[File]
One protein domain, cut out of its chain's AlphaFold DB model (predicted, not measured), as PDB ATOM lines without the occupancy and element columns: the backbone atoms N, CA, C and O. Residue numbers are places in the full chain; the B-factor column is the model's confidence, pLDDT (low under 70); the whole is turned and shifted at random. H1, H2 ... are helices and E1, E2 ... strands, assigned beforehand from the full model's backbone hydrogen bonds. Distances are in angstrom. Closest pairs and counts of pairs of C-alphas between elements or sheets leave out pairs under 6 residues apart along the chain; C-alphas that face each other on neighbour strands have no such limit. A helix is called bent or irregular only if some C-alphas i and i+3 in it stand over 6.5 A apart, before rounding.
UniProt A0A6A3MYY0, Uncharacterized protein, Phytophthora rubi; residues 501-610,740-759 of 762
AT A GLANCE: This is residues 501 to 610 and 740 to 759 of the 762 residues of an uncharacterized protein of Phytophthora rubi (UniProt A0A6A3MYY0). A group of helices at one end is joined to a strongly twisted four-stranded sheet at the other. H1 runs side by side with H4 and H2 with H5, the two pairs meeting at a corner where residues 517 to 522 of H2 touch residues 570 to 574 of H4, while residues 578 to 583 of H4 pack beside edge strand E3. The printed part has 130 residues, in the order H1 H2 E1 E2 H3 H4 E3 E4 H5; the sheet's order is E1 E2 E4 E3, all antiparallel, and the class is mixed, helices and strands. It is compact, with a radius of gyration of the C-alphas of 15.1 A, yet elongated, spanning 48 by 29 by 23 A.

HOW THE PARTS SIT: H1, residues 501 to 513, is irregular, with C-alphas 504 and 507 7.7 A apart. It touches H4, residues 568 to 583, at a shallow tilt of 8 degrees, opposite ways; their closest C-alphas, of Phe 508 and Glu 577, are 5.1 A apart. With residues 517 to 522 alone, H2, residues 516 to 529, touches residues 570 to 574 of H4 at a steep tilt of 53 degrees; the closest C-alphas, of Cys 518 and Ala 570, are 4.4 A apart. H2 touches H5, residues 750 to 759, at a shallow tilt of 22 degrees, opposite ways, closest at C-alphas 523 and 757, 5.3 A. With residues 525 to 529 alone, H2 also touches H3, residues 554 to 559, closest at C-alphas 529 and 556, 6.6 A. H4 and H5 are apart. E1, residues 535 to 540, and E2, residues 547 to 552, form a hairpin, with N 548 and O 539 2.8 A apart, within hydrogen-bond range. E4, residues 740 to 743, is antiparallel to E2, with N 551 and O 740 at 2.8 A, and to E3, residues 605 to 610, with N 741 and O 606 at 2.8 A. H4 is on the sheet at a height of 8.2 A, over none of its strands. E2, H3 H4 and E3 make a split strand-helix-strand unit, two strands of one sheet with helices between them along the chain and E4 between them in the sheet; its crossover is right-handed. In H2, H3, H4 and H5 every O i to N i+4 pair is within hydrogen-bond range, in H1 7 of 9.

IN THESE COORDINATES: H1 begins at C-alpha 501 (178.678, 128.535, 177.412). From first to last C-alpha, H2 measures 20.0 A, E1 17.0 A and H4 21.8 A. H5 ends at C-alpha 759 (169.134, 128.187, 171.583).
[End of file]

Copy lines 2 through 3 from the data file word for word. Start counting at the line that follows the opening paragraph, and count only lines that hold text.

AT A GLANCE: This is residues 501 to 610 and 740 to 759 of the 762 residues of an uncharacterized protein of Phytophthora rubi (UniProt A0A6A3MYY0). A group of helices at one end is joined to a strongly twisted four-stranded sheet at the other. H1 runs side by side with H4 and H2 with H5, the two pairs meeting at a corner where residues 517 to 522 of H2 touch residues 570 to 574 of H4, while residues 578 to 583 of H4 pack beside edge strand E3. The printed part has 130 residues, in the order H1 H2 E1 E2 H3 H4 E3 E4 H5; the sheet's order is E1 E2 E4 E3, all antiparallel, and the class is mixed, helices and strands. It is compact, with a radius of gyration of the C-alphas of 15.1 A, yet elongated, spanning 48 by 29 by 23 A.

HOW THE PARTS SIT: H1, residues 501 to 513, is irregular, with C-alphas 504 and 507 7.7 A apart. It touches H4, residues 568 to 583, at a shallow tilt of 8 degrees, opposite ways; their closest C-alphas, of Phe 508 and Glu 577, are 5.1 A apart. With residues 517 to 522 alone, H2, residues 516 to 529, touches residues 570 to 574 of H4 at a steep tilt of 53 degrees; the closest C-alphas, of Cys 518 and Ala 570, are 4.4 A apart. H2 touches H5, residues 750 to 759, at a shallow tilt of 22 degrees, opposite ways, closest at C-alphas 523 and 757, 5.3 A. With residues 525 to 529 alone, H2 also touches H3, residues 554 to 559, closest at C-alphas 529 and 556, 6.6 A. H4 and H5 are apart. E1, residues 535 to 540, and E2, residues 547 to 552, form a hairpin, with N 548 and O 539 2.8 A apart, within hydrogen-bond range. E4, residues 740 to 743, is antiparallel to E2, with N 551 and O 740 at 2.8 A, and to E3, residues 605 to 610, with N 741 and O 606 at 2.8 A. H4 is on the sheet at a height of 8.2 A, over none of its strands. E2, H3 H4 and E3 make a split strand-helix-strand unit, two strands of one sheet with helices between them along the chain and E4 between them in the sheet; its crossover is right-handed. In H2, H3, H4 and H5 every O i to N i+4 pair is within hydrogen-bond range, in H1 7 of 9.